We’re not going to be doing any of those things (aside from saving a couple of tables and images). So if any of this makes you anxious, you can relax.
- There are many ways of accomplishing the same thing.
Whatever our goal with a piece of code, there are generally many ways of getting there. Some solutions are elegant. Some are faster and more efficient. I generally opt for clarity when I code. I reuse and re-purpose bits of code all the time, and I like it to be clear (at least to me) what the code is doing at each step.
I generally don’t worry too much about speed (and we won’t with the small data sets we’re using in the workshop). The exception, of course, is when I work with a very large corpus (hundreds of millions or billions of words). If you have plans to work with that amount of data eventually, you can think about benchmarking as you develop your expertise.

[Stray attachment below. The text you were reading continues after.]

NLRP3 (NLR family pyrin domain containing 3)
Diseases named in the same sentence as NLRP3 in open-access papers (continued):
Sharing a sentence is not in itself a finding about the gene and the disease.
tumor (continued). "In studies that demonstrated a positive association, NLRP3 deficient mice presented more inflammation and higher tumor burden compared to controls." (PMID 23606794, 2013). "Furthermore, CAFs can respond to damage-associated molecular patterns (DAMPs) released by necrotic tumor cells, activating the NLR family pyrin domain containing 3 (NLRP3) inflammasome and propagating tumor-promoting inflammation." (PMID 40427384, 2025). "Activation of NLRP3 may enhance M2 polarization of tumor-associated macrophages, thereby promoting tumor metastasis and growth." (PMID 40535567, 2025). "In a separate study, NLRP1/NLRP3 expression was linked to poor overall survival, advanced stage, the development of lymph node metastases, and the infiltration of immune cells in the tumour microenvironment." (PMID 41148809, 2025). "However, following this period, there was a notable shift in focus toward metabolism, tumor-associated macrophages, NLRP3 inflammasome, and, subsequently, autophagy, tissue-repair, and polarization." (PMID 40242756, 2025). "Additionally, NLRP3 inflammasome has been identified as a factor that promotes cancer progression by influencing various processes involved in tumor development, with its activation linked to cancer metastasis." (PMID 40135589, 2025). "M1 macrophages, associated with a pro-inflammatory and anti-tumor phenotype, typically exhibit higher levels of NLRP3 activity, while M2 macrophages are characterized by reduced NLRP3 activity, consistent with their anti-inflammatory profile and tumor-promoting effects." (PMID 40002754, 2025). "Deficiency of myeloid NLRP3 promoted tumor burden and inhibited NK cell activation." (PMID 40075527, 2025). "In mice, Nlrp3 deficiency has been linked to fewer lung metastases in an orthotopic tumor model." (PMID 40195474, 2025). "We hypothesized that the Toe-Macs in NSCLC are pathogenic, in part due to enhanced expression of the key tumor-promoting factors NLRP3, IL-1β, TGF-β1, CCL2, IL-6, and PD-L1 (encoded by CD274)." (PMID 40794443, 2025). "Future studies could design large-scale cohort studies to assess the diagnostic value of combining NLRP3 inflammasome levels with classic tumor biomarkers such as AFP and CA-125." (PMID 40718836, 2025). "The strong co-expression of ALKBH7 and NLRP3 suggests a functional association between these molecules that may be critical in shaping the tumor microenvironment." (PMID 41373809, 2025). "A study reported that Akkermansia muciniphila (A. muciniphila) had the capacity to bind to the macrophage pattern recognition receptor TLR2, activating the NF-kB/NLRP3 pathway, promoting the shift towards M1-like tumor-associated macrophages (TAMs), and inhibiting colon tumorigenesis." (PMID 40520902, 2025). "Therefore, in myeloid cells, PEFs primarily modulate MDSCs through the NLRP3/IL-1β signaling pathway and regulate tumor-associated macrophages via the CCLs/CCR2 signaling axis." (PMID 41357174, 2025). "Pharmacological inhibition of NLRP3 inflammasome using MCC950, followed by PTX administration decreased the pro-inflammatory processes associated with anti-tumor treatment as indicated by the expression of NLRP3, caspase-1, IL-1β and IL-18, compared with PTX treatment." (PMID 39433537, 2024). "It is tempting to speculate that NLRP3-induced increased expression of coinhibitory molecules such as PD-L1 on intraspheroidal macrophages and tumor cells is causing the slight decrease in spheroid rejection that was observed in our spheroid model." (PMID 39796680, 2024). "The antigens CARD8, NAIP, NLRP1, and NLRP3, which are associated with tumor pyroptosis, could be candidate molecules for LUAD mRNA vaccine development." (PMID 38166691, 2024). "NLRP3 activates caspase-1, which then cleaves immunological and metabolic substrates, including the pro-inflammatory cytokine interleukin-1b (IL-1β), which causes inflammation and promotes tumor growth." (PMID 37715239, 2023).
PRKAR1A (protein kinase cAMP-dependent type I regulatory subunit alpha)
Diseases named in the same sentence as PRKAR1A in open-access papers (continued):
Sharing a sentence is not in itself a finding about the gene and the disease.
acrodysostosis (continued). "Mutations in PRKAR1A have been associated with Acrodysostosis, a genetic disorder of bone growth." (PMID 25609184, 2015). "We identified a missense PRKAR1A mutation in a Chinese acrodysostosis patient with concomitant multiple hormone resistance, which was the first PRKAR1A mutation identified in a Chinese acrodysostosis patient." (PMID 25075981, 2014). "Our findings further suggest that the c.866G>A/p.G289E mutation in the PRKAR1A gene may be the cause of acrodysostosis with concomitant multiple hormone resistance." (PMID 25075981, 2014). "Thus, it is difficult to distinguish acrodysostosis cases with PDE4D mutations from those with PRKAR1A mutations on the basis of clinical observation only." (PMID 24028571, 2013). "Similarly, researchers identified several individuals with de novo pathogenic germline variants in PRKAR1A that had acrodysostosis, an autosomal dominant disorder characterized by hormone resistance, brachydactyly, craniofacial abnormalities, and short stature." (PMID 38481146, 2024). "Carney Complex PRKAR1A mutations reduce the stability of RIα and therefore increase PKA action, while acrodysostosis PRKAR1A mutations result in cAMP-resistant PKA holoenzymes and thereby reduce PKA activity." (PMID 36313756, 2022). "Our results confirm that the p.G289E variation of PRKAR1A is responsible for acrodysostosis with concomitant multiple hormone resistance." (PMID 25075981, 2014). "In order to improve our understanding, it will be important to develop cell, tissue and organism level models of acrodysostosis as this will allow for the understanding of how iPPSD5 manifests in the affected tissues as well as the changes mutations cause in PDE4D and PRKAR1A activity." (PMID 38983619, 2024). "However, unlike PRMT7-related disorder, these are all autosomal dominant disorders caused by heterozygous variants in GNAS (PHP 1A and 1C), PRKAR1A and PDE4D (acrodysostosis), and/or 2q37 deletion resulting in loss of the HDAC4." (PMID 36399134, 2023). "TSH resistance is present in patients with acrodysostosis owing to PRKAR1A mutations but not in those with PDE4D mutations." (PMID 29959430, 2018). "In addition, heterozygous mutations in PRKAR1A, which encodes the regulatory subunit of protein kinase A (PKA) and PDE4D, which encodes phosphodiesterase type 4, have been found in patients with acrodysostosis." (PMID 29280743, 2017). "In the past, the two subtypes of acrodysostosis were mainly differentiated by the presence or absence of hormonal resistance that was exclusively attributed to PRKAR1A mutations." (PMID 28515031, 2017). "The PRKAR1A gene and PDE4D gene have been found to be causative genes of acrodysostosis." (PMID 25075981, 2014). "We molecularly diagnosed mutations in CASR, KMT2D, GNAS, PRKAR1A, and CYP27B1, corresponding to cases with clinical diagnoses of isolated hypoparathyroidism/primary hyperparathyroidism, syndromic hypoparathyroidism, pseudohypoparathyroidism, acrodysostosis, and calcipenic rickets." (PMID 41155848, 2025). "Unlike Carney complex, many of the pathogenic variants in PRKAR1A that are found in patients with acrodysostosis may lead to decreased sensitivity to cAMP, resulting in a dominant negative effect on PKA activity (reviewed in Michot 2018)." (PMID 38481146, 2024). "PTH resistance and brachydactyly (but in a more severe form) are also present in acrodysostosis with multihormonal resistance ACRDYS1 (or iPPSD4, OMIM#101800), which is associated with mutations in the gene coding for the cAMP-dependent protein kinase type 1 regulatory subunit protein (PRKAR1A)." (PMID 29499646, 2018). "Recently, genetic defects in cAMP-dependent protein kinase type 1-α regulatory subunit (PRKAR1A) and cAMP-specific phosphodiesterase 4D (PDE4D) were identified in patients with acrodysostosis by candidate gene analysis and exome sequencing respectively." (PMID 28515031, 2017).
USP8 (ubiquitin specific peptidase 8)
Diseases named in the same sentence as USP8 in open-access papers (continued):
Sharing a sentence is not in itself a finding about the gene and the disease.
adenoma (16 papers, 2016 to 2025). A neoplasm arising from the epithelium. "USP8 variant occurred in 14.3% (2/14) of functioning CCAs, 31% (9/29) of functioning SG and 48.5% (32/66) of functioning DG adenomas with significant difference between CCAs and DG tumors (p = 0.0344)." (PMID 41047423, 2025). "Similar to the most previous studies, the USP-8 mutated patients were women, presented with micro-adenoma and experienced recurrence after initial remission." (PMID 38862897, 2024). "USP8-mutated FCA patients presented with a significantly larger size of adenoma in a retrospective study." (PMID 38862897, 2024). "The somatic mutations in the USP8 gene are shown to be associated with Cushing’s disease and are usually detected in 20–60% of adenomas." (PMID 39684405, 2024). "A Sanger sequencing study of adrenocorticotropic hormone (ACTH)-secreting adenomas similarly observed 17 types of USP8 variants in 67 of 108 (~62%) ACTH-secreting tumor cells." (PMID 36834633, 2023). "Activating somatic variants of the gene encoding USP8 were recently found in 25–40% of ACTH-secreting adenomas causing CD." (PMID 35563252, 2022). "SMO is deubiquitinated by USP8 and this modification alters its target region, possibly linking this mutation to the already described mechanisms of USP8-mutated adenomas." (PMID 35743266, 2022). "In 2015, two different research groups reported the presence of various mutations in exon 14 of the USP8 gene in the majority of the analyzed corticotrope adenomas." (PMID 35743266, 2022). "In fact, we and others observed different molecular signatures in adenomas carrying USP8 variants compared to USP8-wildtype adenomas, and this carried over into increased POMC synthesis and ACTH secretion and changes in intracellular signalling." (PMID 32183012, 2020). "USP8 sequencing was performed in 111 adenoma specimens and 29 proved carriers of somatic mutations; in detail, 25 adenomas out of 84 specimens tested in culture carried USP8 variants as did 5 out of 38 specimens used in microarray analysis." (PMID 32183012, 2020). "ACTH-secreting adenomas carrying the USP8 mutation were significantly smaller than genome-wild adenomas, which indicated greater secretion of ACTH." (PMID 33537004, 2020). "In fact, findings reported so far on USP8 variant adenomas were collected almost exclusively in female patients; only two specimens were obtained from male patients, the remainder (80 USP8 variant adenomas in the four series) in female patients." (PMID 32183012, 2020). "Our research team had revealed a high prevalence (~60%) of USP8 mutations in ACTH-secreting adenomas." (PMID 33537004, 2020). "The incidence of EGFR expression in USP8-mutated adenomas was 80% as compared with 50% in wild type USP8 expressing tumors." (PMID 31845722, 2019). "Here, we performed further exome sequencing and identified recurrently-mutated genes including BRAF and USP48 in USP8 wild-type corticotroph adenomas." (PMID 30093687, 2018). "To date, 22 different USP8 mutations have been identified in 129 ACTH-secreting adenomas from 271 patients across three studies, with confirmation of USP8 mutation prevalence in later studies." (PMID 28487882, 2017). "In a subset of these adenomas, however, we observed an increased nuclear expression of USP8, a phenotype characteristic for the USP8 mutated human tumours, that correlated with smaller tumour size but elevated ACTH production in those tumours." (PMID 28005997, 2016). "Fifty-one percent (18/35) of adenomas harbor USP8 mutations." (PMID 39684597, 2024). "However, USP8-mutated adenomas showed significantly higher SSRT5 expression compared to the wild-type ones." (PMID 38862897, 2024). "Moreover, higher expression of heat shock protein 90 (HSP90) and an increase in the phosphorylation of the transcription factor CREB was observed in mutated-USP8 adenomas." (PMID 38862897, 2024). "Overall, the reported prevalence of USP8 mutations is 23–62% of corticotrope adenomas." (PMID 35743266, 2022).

- Start small even if your eventual goals are big.
When executing code for the first time (whether code you’re written yourself or borrowed from someone else), test it on a small subset of your data. Copy some data into a test folder that you can operate on until you’ve got your code perfected. Then, you can point it to the full data set. If you’re data set is small to begin with, of course, this doesn’t much matter. But as your code gets more complex and the data larger, you save a lot of time by testing it first.
On a related note, always keep a copy of your original data separate from the data you’re processing. I usually have a project folder with one copy and an archive/repository folder with the original. That way, you don’t have to be concerned if you make changes to the data that you later realize are not what you want.
- Opening an R Script.